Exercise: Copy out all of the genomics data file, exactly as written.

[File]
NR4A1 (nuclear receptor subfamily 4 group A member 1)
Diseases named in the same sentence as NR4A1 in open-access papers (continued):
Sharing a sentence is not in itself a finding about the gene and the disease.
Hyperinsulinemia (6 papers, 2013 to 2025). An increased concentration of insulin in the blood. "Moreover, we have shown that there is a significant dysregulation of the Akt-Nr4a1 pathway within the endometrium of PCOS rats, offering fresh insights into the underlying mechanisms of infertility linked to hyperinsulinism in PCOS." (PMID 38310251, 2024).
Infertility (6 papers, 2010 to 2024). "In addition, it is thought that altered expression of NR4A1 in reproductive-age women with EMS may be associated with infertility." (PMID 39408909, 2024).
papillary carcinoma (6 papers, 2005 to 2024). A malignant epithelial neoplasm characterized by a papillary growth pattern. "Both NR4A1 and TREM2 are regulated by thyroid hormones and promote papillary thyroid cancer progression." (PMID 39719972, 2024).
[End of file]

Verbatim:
NR4A1 (nuclear receptor subfamily 4 group A member 1)
Diseases named in the same sentence as NR4A1 in open-access papers (continued):
Sharing a sentence is not in itself a finding about the gene and the disease.
Hyperinsulinemia (6 papers, 2013 to 2025). An increased concentration of insulin in the blood. "Moreover, we have shown that there is a significant dysregulation of the Akt-Nr4a1 pathway within the endometrium of PCOS rats, offering fresh insights into the underlying mechanisms of infertility linked to hyperinsulinism in PCOS." (PMID 38310251, 2024).
Infertility (6 papers, 2010 to 2024). "In addition, it is thought that altered expression of NR4A1 in reproductive-age women with EMS may be associated with infertility." (PMID 39408909, 2024).
papillary carcinoma (6 papers, 2005 to 2024). A malignant epithelial neoplasm characterized by a papillary growth pattern. "Both NR4A1 and TREM2 are regulated by thyroid hormones and promote papillary thyroid cancer progression." (PMID 39719972, 2024).